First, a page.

Despite the rapid growth and popularity of internet marketing techniques, print advertising is still a popular, affordable and effective medium favored by many small businesses. The multitude of available options includes newspapers, weekly periodicals, local magazines, directories, catalogs, and various other forms of consumer-targeted printed matter.
Personally, I enjoy collecting various regional print media, in order to peruse the local business climate, and to see what small business owners are doing right – and wrong – when it comes to marketing their companies with printed advertisements.
I just spent the weekend in Ashland, Oregon, home of the world-famous Shakespeare Theater Festival, where I collected several local rags and mags along the way. Glancing through these papers, it seems that most business owners think a quarter-page print ad is a chance to finally write that novel they’ve been pondering since college!
In paper after paper, tiny ads are jam-packed with more information than the reader could possibly digest in the split second their eye scans the page. From multiple bullet-point product lists to overly-detailed service descriptions, these advertisers presume the only way to make an impression is to over-inform. One restaurant printed their ENTIRE MENU in 6pt. type!
Apparently, most small business owners have yet to realize that, when it comes to advertisements, especially small ones, less truly is more.
Let’s take a look at a few examples, good and bad, and dissect the formula for an effective print ad.
The Problem: Too Many Elements
You need some pretty strong brain muscles to lift all the elements packed into this fitness center advertisement. With its Fall Special promotion, oddly-cropped photo of an unidentified muscle man, mini mission statement, checklist of features, testimonial, employee quote, plus logo and contact info, there are way too many messages competing for attention. In cases like this, the reader ends up taking nothing from the ad.
The Solution: Focus On One Main Message
Let the ad be about the Fall Fitness Special. Keep the info related to the special, and let that take up most of the room. Keep the descriptive text that’s in the green oval (just the text, ditch that amateur oval graphic), because it speaks to the company’s point of difference. Create a strong call to action to drive readers into the facility to sign up, and play up the expiration date in order to create urgency. Obviously, keep the contact info.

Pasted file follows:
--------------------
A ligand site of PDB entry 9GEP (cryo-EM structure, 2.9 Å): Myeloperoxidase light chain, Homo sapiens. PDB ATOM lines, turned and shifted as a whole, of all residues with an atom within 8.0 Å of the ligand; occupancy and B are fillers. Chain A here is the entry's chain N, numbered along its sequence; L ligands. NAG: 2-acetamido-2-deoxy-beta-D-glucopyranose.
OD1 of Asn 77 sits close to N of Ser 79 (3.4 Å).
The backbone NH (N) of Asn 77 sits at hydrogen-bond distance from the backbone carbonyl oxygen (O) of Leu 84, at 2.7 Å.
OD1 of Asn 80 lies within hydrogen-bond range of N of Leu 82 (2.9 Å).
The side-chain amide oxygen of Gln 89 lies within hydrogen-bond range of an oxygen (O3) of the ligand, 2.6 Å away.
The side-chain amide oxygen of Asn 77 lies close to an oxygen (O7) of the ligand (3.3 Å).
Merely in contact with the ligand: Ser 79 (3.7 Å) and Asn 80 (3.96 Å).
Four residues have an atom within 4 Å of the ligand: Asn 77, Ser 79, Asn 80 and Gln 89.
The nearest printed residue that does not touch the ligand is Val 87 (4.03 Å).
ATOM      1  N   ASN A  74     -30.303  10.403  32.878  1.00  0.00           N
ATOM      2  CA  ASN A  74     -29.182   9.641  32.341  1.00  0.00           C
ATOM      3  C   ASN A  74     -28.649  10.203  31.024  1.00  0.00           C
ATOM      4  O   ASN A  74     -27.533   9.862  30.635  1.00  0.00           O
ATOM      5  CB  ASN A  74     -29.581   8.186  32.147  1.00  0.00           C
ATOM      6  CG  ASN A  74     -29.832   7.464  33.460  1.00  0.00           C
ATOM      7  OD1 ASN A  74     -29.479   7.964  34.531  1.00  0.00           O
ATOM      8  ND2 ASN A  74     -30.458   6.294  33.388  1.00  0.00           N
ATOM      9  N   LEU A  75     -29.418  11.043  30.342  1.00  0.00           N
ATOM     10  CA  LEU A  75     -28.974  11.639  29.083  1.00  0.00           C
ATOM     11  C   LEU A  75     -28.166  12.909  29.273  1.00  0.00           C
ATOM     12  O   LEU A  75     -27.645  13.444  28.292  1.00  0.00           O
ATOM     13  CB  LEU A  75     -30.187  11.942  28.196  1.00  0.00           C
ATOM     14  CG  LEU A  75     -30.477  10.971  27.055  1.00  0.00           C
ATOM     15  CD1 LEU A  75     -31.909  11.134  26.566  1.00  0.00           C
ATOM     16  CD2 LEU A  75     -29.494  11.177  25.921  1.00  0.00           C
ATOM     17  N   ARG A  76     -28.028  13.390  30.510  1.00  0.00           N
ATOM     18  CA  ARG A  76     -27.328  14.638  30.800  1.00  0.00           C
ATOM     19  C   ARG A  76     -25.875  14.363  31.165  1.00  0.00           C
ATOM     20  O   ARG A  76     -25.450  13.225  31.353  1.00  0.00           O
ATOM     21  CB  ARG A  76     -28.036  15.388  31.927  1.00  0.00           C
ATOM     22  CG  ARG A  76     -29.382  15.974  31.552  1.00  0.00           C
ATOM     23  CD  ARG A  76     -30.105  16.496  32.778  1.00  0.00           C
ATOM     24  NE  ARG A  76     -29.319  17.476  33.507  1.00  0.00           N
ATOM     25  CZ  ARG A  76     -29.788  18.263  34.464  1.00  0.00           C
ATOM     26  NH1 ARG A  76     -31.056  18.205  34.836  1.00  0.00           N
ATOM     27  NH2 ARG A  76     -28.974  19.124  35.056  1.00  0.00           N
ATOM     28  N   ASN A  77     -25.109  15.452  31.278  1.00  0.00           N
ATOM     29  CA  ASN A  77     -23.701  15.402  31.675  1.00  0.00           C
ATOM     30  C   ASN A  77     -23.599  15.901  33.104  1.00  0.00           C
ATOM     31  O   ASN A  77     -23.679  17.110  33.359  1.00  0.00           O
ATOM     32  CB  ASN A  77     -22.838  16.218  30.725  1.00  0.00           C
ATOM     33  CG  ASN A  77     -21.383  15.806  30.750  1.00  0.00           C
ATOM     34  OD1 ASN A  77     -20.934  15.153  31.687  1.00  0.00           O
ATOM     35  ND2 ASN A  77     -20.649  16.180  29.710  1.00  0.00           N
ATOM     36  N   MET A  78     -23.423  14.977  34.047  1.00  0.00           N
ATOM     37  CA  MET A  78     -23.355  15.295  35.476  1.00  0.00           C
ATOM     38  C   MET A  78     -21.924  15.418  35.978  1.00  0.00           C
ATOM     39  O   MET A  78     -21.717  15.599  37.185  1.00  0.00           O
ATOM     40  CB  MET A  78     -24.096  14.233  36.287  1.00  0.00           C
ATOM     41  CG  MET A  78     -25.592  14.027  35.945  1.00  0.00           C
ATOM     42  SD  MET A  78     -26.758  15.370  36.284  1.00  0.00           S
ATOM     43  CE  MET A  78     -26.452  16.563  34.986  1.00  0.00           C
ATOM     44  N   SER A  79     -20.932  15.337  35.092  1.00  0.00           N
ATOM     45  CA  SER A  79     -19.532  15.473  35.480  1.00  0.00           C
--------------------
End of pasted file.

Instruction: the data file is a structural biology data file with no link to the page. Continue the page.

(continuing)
Move everything else to the website. If the reader is not ready to come into the facility to sign up, they will visit the website, where they can discover the features, quotes, testimonials, and quite possibly, the identity of that mysterious muscle man.
The Problem: Not Enough Info
While the fitness ad suffered from too much information, this one has the opposite problem. It doesn’t answer the most important question at the forefront of every consumers mind, “What’s in it for me?” Readers need to know why they should care, how they’re going to benefit, and what’s unique about your company’s offering.
This ad answers none of those questions, and assumes that people will be interested in meeting at Munchies for the sole reason that they presumably serve food. Well, so do a million other restaurants, and at least the rest of them have the decency to tell us what type of food they specialize in. Heck, this ad doesn’t even bother to include a city in their address, nor do they list a website.
The Solution: Give Us A Reason To Meet You At Munchies
One of the more effective restaurant ads I saw touted themselves as “Ashland’s meat-centric restaurant.” Another one specialized in “Casual, contemporary Italian cuisine.” Create a unique tagline that lets people know what your specialty is, and why they should try your offering over everybody else’s. Also, include your city in all of your marketing materials because you never know where they may end up. And, it’s 2011 for goodness sake, get a website!
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Peppered amongst the glut of overly-informative, poorly-designed ads, I did manage to find some that were eye-catching, compelling and effective. The following are a couple examples:
This ad has a quintessential “agency” feel to it. I was an Art Director in Minneapolis for many years, and this was the type of work being created by my colleagues and me. Snappy headline, related image, concise body copy, logo, contact info and lots of white space. Truthfully, that’s all you need.
Of course, clients always wanted less white space and bigger logos, but the eye appreciates a little breathing room. As for logos, they should be used like a signature on a work of art, not a main focal point.
Here’s another good one that manages to include all the right elements. The main focal point is an attractive, fun lifestyle photo that speaks to their target audience, with a vivid color scheme that begs to be noticed.
I also like the ‘three adjective’ headline. When I’m helping clients define their brand, it’s always helpful to have them choose three adjectives that describe their company. In this case, Deja Vu has chosen to use their adjectives as a headline, followed up with a catchy tagline. They tout their “Best Of” credentials, include their logo, contact and Facebook address, and that’s it. Nothing else needed.
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As you can see from this case study, the secret to effective advertising is to achieve the following objectives:
- Catch their attention
- Describe your offering
- Peak their interest
- Drive them to action
Anything else is simply extraneous information that will muddle your main message and create more obstacles on the road towards gaining a customer.
Do you agree or disagree? What do you feel is the most important element of your small business advertisement?
Read more: Print Advertising In Decline or Evolving?